Lesson Plan - Get It!
How would you navigate a new place if you didn't have any technology? Probably the same way you would navigate around atoms!
If you had a map, it would be a lot easier to find your way in a new city.
- What if you didn't have a map?
It would be very challenging to find your way around.
Elements on the periodic table are mapped based on the electrons found in the atom. This organization helps scientists and chemists communicate and compare elements. The map for each element is called the electron configuration. It shows where the electrons are found in the atom.
Surrounding an atomic nucleus are electron orbital sets. These are differently-shaped regions where electrons are frequently found.
Each orbital set can hold a different number of electrons based on the size and shape. The s orbital set is the smallest orbital and is found closest to the nucleus. It can hold two electrons because of the spherical shape.
The p orbital is larger, kind of like two identical balloons tied together in the middle. P orbital sets have three distinct orbitals, each able to hold two electrons, for a total of six electrons.
The d orbital set has more lobes, and can therefore hold more electrons. It is made of five orbitals, and able to hold ten electrons total.
There are f orbital sets, which are far larger in size and can hold up to 16 electrons. You won't be asked to identify or draw them, but it is helpful to know they exist!
Electron orbitals build in layers, with elements at the bottom of the periodic table having more levels of s orbitals.
Notice the numbers on the left-hand side of the image above. These provide the level location for each set of orbitals in an electron configuration. Higher level values mean the atom has many levels of electrons, each one farther from the nucleus.
The electron configuration for Na (sodium) is 1s22s22p63s1. The numbers at the front (1, 2, 2, 3) indicate the electron level. The letters (s, s, p, s) provide the type of orbital electrons are found in. The superscript values (2, 2, 6, 1) give the number of electrons found in that orbital on the electron level. So, sodium has two electrons in the s orbital on level one. It has two electrons in the s orbital on level two, and six electrons in the p orbital on level two.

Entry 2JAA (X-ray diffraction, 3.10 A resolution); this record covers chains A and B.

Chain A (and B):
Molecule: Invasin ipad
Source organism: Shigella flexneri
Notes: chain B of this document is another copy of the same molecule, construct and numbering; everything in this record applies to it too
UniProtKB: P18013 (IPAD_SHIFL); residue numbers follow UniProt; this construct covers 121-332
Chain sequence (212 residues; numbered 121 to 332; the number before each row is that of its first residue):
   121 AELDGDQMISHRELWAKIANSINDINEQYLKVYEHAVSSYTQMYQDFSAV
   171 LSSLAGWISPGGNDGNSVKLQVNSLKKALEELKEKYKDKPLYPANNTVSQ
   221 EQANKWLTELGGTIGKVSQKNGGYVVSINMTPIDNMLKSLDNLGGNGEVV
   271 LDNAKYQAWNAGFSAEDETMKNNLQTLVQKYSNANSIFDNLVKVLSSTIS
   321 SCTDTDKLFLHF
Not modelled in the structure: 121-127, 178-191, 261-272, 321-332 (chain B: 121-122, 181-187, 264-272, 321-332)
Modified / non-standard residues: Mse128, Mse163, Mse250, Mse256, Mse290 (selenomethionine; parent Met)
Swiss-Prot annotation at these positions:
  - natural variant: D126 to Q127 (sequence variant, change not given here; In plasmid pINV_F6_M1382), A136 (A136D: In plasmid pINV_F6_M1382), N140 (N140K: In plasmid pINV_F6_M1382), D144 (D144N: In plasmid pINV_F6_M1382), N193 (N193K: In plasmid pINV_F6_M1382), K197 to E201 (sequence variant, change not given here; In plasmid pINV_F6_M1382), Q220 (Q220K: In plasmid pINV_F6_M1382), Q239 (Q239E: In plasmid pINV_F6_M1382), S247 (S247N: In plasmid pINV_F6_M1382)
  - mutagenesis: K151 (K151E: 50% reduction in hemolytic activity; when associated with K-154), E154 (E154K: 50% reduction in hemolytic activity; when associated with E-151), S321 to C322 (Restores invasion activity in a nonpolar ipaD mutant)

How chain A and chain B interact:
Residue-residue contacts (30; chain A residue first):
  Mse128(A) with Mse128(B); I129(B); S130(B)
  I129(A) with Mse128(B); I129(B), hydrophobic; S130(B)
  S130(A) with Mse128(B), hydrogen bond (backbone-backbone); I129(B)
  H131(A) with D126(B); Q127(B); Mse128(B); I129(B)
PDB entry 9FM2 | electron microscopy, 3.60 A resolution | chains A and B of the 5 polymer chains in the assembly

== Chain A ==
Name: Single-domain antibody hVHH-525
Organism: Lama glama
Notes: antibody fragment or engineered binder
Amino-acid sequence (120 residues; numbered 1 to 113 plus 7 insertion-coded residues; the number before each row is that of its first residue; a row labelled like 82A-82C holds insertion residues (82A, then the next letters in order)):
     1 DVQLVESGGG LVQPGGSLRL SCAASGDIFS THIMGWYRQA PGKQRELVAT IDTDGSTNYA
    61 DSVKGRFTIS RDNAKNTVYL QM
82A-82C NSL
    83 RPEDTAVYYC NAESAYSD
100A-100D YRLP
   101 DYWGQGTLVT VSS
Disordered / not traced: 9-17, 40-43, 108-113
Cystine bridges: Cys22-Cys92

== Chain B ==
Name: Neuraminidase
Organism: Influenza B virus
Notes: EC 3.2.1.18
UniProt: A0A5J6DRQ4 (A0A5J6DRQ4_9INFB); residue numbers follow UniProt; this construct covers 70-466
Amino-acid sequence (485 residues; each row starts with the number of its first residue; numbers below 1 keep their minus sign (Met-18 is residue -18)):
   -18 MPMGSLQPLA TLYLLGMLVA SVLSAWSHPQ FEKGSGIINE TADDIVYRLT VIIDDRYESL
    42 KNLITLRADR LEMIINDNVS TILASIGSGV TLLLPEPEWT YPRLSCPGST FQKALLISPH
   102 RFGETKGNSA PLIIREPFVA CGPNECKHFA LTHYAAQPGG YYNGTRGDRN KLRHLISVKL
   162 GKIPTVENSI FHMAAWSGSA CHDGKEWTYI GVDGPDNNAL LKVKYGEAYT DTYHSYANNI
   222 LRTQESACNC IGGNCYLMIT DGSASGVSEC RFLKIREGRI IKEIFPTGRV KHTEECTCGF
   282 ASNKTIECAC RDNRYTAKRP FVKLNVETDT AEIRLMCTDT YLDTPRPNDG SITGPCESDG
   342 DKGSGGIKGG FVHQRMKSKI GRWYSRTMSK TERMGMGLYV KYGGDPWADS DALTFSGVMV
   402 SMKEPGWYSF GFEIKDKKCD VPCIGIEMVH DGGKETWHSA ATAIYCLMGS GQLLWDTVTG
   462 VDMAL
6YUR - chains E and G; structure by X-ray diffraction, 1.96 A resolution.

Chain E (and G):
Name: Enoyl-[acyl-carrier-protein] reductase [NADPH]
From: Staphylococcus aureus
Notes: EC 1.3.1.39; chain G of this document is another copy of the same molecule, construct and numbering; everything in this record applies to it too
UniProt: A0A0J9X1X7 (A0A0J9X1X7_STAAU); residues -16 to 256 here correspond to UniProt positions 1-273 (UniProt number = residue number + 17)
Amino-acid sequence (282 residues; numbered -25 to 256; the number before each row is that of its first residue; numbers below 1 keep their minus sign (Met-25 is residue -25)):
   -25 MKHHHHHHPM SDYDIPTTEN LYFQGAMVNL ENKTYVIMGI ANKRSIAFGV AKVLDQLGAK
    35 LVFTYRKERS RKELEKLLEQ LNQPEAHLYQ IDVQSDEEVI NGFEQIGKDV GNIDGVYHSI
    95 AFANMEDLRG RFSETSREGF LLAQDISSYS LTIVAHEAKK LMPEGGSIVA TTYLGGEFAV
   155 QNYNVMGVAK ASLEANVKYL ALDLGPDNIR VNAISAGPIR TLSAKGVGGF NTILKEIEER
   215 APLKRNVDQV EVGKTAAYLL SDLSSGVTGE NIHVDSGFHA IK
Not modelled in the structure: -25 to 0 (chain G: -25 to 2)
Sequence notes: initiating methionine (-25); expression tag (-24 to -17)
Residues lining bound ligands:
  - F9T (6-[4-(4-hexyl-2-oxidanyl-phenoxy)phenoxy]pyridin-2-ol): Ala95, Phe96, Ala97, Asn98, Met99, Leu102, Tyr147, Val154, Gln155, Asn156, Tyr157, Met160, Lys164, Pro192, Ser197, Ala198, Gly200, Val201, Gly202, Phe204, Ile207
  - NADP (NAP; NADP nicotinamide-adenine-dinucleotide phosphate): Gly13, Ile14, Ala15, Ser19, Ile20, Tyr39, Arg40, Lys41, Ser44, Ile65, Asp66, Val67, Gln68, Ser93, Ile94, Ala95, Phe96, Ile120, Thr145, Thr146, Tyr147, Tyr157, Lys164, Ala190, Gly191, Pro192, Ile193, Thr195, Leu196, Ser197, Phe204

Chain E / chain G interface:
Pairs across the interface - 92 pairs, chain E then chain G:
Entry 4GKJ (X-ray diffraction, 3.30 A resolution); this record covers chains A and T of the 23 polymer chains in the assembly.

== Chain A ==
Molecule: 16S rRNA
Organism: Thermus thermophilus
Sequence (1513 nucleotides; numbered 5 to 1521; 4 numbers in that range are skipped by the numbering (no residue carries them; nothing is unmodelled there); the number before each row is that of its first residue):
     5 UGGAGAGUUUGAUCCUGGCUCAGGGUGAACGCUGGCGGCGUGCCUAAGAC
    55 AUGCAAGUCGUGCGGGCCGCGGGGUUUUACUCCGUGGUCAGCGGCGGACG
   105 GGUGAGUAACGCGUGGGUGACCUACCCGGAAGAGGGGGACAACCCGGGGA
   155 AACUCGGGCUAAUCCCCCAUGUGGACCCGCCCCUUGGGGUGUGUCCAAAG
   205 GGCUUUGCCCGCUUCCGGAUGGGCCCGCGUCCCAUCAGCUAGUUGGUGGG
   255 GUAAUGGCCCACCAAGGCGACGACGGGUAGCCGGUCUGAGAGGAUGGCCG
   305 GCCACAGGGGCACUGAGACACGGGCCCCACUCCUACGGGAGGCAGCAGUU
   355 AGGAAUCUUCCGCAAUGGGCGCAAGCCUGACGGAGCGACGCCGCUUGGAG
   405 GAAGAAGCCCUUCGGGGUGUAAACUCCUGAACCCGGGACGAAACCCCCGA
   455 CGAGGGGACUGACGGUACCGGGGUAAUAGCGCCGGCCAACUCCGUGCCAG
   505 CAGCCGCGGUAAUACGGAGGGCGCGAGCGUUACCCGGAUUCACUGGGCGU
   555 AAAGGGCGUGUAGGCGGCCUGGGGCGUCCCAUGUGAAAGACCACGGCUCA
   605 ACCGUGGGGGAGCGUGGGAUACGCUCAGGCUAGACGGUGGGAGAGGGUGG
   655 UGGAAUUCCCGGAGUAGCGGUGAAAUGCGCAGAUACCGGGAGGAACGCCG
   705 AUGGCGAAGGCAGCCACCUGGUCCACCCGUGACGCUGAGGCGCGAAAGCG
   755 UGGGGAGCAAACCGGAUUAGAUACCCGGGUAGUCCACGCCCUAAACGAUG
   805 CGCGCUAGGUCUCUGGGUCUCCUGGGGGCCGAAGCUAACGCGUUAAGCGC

- How many total electrons does sodium have on level two?
Once an electron level has eight electrons, it is full. This is called the octet rule in chemistry. Atoms always want eight electrons in the outer level. Sodium does not have eight electrons in the outer level, so it will bond with other elements to satisfy the octet rule.
The electrons found in the outer layer of an atom are called valence electrons.
- How many valence electrons does sodium have?
Just one, meaning that it needs seven to be considered full. There is one exception to the octet rule, and that is in electron level one. Level one only needs two electrons, because the only orbital is s-shaped, meaning that it is small and only able to hold two electrons.
Look at oxygen (O). The electron configuration for oxygen is 1s22s22p4. Oxygen has two electrons in the first level.
- How many valence electrons does oxygen have in the outer level?
Add both sets of electrons located in level two, so six. Oxygen has six valence electrons.
The periodic table is organized according to the orbital shapes as shown in the image below:
By Sch0013r (Wikipedia) [GFDL (http://www.gnu.org/copyleft/fdl.html) or CC-BY-SA-3.0 (http://creativecommons.org/licenses/by-sa/3.0/)], via Wikimedia Commons
Now that you have seen how the periodic table is organized, look back at the electron configurations for sodium and oxygen. Notice how the level numbers line up with the orbital letters used in the configurations. Make a prediction for the electron configuration for fluorine (F):
Electron configurations are maps of the atom that help scientists understand where electrons are located. They rely on the levels of electron organization around the nucleus and are based on different shapes of orbitals that electrons are found inside. Atoms are constantly trying to achieve eight electrons in the outer layer, which is an important concept in chemical bonding.
Create a sketch that summarizes what you have learned before moving on.
In the Got It? section, you will watch a video that will help you learn how to write your own electron configurations.